Labelled the 'godfather' of world music, Ravi Shankar undertook an extraordinary journey from the banks of Ganges to the heart of the west mesmerising them with Indian ragas and partnering with musical greats like Beatles' George Harrison and Yehudi Menuhin.
Darling of the hippie movement in the 1960s, Shankar trained for seven years under Ustad Allauddin Khan and was known for his characteristic sitar sound with powerful bass notes. Shankar, 92, whose health had been fragile for the past several years, died today at the Scripps Memorial Hospital in La Jolla, California after undergoing heart-valve replacement surgery on Thursday.
The Bharat Ratna awardee started as a dancer with the group of his brother Uday Shankar but gave it up in 1938 to learn sitar under Allauddin Khan. During the tour of Uday's dance group in Europe and America in the early to mid-1930s, Shankar discovered Western classical music, jazz, and cinema, and became acquainted with Western customs.
The music doyen composed his first raga in 1945 and embarked on a prolific recording career. In the 1950s and 1960s, he became the unofficial international ambassador for Indian music, enthralling audiences in the USSR, Japan, North America. However, it was his association with Harisson that got him international stardom. In the 1970s, they collaborated on two albums and toured the USA together.
A Bengali Brahmin, Shankar was born Robindra Shankar on April 7, 1920 in Varanasi, the youngest of four brothers, and spent his first 10 years in relative poverty, brought up by his mother. He was almost eight before he met his father, a globe-trotting lawyer, philosopher, writer and former minister to the Maharajah of Jhalawar.
As a performer, composer and teacher, Shankar was an Indian classical artist of the highest rank, and he spearheaded the worldwide spread of Indian music and culture, said writer and editor Oliver Craske, who provided additional narrative for Shankar's autobiography 'Raga Mala'. Through his influence on Harrison, and appearances at the Monterey and Woodstock festivals and the Concert for Bangladesh, he became a household name in the West, the first Indian musician to do so.
Shankar also composed for ballets and films in India, Canada, Europe and the United States. He created music for the 'Apu Trilogy' by Satyajit Ray.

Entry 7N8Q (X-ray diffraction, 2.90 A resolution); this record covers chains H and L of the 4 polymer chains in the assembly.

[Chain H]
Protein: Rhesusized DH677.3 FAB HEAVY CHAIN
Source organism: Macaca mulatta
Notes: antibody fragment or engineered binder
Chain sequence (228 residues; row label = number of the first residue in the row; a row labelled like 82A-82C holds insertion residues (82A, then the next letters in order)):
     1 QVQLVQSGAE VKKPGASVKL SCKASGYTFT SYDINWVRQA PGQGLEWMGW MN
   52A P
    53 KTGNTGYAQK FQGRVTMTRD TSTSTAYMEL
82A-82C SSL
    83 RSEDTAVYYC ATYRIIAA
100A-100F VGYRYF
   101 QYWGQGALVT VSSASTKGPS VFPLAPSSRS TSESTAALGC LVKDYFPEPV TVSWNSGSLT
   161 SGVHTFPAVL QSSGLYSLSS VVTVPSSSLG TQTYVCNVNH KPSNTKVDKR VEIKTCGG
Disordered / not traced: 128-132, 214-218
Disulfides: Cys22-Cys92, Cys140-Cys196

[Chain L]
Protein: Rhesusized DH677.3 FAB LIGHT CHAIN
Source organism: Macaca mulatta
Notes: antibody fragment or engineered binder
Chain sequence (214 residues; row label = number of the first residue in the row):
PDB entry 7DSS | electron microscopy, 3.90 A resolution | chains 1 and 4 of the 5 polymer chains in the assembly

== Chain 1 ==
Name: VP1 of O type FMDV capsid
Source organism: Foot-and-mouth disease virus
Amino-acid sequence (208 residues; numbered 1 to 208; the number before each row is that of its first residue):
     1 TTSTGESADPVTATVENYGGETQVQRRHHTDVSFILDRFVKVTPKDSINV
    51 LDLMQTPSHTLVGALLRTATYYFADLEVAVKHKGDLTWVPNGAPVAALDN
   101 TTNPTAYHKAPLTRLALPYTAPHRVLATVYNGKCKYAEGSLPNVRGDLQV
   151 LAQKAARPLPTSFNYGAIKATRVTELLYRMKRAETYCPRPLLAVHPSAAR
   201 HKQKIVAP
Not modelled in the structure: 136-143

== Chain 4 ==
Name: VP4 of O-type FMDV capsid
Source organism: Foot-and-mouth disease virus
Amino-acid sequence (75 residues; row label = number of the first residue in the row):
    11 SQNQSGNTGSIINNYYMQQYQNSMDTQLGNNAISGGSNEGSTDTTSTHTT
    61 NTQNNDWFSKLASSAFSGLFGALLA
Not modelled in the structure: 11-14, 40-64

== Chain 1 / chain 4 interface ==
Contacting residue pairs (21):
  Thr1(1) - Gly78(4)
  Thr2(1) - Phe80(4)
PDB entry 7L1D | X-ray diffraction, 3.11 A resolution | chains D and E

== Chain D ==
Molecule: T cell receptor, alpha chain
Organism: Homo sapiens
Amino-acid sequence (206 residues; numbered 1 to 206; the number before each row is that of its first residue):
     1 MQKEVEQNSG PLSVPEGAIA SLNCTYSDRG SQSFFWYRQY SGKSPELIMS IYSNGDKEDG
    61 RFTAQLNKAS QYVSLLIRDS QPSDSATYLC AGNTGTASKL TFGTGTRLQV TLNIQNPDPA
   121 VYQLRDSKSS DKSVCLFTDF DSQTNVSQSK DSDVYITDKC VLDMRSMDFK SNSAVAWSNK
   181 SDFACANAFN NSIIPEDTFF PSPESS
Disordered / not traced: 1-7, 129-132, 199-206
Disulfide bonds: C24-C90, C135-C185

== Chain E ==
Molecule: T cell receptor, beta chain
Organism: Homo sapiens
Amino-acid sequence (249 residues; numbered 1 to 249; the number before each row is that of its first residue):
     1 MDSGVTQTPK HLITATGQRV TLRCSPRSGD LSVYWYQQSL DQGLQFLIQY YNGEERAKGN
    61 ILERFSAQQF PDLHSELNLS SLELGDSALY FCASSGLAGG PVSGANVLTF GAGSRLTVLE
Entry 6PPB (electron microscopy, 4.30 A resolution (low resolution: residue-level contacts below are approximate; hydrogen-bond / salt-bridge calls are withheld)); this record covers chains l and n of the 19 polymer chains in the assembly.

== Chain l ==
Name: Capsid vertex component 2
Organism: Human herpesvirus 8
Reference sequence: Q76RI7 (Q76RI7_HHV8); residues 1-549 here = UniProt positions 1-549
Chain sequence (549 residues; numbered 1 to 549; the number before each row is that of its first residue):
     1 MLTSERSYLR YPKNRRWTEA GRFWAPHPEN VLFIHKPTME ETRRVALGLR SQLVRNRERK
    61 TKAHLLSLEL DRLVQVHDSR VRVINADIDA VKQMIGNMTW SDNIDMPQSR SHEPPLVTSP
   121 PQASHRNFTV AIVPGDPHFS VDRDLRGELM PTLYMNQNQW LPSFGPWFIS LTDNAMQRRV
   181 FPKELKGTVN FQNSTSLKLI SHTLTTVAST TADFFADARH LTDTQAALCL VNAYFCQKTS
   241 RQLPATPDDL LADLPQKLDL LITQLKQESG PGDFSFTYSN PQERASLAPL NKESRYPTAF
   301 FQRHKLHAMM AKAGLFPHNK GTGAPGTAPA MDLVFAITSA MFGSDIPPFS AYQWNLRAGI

Credited with incorporating many aspects of Carnatic music in the north Indian classical system, Shankar was music director of All India Radio, New Delhi, from 1949 to 1956.
A three-time Grammy award winner, Shankar last performed in California on November 4 along with his daughter Anoushka Shankar.
Shankar has also been nominated for the 2013 Grammys for his album "The Living Room Sessions Part-1" and was pitted against Anoushka in the same category.
He was awarded the three top Indian national civil honours - Padma Bhushan in 1967, Padma Vibhushan in 1981, and Bharat Ratna in 1999.
Shankar befriended Richard Bock, founder of World Pacific Records, on his first American tour and recorded most of his albums in the 1950s and 1960s for Bock's label. The Byrds recorded at the same studio and heard Shankar's music, which led them to incorporate some of its elements in theirs, introducing the genre to Harrison.
The sitar legend authored violin-sitar compositions for Yehudi Menuhin and himself, music for flute virtuoso Jean Pierre Rampal, music for Hosan Yamamoto, master of the Shakuhachi and Musumi Miyashita - Koto virtuoso, and has collaborated with Phillip Glass (Passages).
A Magsaysay award winner, Shankar was nominated as a member of the Rajya Sabha in 1986.
Believing in the greatness of Indian classical music and blessed with charisma and intelligence, he pursued a dream of taking Indian music out to the Western world.
Shankar won the Silver Bear Extraordinary Prize of the Shankar won the Silver Bear Extraordinary Prize of the Jury at the 1957 Berlin International Film Festival for composing the music for the movie Kabuliwala.
He was awarded the Sangeet Natak Akademi Award for 1962 and was named a Fellow of the academy for 1975. In 2001, Shankar was made an Honorary Knight Commander of the Order of the British Empire by Elizabeth II for his "services to music". Shankar married Allauddin Khan's daughter Annapurna Devi in 1941 and had a son, Shubhendra Shankar.
He separated from Devi in 1940s. An affair with Sue Jones, a New York concert producer, led to the birth of Norah Jones in 1979. Jones became a successful musician, winning eight Grammy Awards in 2003. His second daughter Anoushka was born in 1981 with Sukanya Rajan, whom Shankar had known since the 1970s. He married Sukanya in 1989.
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